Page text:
January 15, 1996 12:00 PM


You would think the story of a man determined to drink himself to death would be a major downer, but Leaving Las Vegas, the dark drama starring Nicolas Cage, has been described as strangely exhilarating. Vegas recently won four Golden Globe nominations, and both the New York Film Critics Circle and the Los Angeles Film Critics Association have anointed it best picture and Cage best actor. Oddly, Cage has been trying to move away from dark roles such as the killer he played in Wild at Heart. “Becoming a father made me interested in scripts where I could present a positive image,” says Cage, 32, who is married to Patricia Arquette and has a 5-year-old son, Weston, with his former companion Christina Fulton. Yet Leaving Las Vegas presents a counterpoint to his 1992 comedy Honeymoon in Vegas, and Cage admits such shifts suit his moods as well as his work. “I like to write [in a journal],” he says, “but sometimes it comes out angry. So I decided to have a dark and a light journal. I exorcise demons in the dark journal.”


When English actress Emma Thompson, 36, turned her comic sensibility to screenwriting, she made Jane Austen’s 19th-century novel Sense and Sensibility into a rollicking good time. “It’s a story about love, betrayal and despair, yet it’s packed with comedy,” says Thompson, who stars in the film and wrote “at least 14 drafts of the screenplay.” Her movie’s a hit, but the backlash from Austen purists has begun. “I met this woman on a plane who asked me, ‘Do you have the basket scene?’ ‘What the hell is the basket scene?’ I said to myself, because the book has left my brain. She said, ‘You know, the basket scene with Anne.’ I said, ‘Oh! I cut Anne out.’ She didn’t say another word. I’ll understand if I get bloody artifacts sent through the post from people who want me dead.”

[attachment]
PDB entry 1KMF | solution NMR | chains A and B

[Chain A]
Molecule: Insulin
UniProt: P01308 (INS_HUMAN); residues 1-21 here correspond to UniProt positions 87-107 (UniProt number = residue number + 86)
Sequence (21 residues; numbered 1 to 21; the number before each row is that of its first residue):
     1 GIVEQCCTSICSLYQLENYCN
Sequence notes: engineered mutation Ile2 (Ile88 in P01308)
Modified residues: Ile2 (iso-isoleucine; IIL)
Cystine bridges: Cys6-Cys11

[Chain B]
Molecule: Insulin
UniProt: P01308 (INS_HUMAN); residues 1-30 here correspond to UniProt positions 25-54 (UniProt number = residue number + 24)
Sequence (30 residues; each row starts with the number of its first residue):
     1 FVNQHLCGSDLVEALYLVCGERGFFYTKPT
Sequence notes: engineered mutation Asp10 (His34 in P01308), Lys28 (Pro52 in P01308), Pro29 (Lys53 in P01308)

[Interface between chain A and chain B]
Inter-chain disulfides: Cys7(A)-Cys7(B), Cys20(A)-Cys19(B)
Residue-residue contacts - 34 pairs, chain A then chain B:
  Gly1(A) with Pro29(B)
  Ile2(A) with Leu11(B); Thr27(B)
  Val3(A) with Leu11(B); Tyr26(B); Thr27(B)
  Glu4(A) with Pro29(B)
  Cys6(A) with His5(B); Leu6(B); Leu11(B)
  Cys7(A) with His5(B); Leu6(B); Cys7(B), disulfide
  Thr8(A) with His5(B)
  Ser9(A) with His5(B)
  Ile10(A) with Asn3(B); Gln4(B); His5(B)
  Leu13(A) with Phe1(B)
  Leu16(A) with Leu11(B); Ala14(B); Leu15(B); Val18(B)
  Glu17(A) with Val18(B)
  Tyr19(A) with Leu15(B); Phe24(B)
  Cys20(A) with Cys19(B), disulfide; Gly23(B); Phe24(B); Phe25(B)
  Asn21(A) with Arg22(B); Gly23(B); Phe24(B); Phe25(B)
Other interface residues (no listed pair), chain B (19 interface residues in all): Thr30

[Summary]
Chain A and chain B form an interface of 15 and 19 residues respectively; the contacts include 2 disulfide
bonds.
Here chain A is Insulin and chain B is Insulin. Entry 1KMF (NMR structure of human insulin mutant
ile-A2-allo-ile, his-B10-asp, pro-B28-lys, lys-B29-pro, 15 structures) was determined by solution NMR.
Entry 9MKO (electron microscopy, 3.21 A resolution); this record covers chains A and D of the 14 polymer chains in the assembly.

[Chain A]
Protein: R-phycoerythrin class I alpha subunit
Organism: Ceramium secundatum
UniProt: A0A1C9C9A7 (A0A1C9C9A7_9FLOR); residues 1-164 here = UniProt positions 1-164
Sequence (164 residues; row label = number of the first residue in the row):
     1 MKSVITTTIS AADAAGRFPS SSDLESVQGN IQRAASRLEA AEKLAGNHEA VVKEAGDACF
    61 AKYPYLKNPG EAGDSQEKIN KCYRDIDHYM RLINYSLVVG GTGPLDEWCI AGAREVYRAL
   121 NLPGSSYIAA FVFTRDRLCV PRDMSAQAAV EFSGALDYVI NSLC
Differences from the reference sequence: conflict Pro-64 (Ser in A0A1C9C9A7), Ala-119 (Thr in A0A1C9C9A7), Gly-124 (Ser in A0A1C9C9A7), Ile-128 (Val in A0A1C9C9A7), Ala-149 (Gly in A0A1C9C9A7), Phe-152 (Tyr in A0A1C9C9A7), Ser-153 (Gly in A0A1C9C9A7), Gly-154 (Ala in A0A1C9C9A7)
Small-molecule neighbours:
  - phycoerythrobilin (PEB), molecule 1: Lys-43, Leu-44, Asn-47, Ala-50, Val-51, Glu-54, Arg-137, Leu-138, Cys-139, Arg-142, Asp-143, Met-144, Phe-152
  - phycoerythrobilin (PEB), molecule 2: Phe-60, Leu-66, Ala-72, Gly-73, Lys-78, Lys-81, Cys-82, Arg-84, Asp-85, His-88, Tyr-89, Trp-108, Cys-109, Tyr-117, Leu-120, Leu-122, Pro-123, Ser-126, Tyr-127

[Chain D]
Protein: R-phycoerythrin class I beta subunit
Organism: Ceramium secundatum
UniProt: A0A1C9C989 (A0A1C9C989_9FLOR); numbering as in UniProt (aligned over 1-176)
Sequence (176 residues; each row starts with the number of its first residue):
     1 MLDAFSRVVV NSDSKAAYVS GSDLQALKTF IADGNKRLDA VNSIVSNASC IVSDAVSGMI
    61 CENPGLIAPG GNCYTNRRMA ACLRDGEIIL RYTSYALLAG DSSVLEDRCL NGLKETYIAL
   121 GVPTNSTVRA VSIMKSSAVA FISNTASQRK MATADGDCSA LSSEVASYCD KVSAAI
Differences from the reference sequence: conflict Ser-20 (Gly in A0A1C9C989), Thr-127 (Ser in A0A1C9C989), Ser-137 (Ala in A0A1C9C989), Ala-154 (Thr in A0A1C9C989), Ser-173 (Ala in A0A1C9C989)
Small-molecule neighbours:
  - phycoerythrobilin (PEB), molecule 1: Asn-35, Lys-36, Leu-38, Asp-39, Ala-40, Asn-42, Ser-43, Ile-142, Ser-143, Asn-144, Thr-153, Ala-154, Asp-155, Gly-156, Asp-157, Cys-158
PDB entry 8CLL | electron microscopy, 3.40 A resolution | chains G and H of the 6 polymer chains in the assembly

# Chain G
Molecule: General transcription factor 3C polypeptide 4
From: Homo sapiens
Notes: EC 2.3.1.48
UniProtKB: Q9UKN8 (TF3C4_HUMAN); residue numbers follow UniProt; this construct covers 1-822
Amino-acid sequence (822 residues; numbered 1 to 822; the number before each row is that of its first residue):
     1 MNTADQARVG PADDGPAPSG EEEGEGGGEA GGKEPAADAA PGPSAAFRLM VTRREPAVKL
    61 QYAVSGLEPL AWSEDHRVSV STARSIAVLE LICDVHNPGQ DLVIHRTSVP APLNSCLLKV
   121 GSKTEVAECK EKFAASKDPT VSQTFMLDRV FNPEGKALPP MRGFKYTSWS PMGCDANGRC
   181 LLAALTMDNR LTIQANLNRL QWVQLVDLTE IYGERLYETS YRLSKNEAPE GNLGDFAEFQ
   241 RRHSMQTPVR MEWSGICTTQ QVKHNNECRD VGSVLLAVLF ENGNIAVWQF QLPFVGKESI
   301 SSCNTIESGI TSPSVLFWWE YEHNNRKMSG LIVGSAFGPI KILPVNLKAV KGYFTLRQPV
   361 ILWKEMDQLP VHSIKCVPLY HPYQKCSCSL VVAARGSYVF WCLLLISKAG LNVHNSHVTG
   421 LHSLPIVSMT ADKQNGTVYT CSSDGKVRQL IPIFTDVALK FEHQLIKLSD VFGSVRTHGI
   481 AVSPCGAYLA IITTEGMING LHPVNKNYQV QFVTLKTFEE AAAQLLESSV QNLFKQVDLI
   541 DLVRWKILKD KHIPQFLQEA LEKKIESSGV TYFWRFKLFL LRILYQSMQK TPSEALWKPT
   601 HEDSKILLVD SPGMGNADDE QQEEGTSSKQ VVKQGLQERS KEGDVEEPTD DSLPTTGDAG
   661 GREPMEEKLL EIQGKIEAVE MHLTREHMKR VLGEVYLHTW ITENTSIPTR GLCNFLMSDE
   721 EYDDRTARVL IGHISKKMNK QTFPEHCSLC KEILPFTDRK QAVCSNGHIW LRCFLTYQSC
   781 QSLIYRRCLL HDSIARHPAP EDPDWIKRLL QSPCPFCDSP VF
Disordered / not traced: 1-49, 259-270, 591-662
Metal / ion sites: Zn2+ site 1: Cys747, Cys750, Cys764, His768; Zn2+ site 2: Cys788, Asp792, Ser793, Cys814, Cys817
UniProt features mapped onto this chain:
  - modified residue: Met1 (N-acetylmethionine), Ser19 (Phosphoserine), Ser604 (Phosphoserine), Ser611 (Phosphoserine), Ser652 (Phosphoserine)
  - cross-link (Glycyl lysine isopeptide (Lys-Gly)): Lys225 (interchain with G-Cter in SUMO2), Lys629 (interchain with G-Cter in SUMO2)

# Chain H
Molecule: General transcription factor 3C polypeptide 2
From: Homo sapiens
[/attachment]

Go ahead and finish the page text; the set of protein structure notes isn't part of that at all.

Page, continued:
Madeleine Stowe’s performance as a psychiatrist who treats Bruce Willis in the sci-fi thriller 12 Monkeys is winning rave reviews, but she and her husband, actor Brian Benben (Dream On), are looking forward to a bigger debut: the birth of their first child. “I have a little girl on the way, due in June,” says Stowe, 37. “We’ll live on our Texas ranch because it’s far away from the Hollywood machine. Los Angeles is ridiculous. People there are worried about which preschools their unborn children will go to. Is this breeding better kids?” As for the pedigree of her costars, Stowe was impressed by Willis: “I think his main objective in life is to have fun,” she says. “I liked to tease him and say, ‘It’s good to be Bruce, isn’t it?’ And he’d say, ‘Bruce likes being Bruce.’ ”


The fallout from the 1994 blockbuster Forrest Gump led Mykelti Williamson—who played Tom Hanks’s Army buddy Bubba—to find Al Pacino among his fans. “Al just loves Forrest Gump,” says Williamson, 37, who now plays Pacino’s partner in the thriller Heat. “[Director] Michael Mann called, saying, ‘Al wants to meet you.’ I didn’t believe it, but I went, and in walks Pacino! I kept telling myself, ‘Be cool, brother, be cool.’ ” He won the role, but doesn’t Williamson, who stands over 6’3″, think he’s an odd match for the diminutive (5’7″) star? “No, Al’s 6’3″,” cracks Mykelti, adding, “He wanted a big brother for his partner.” And, perhaps, a new cap. “Al had a Bubba Gump hat, but it was a second run, not an original. So I gave him one that I signed and he wears it every day.”

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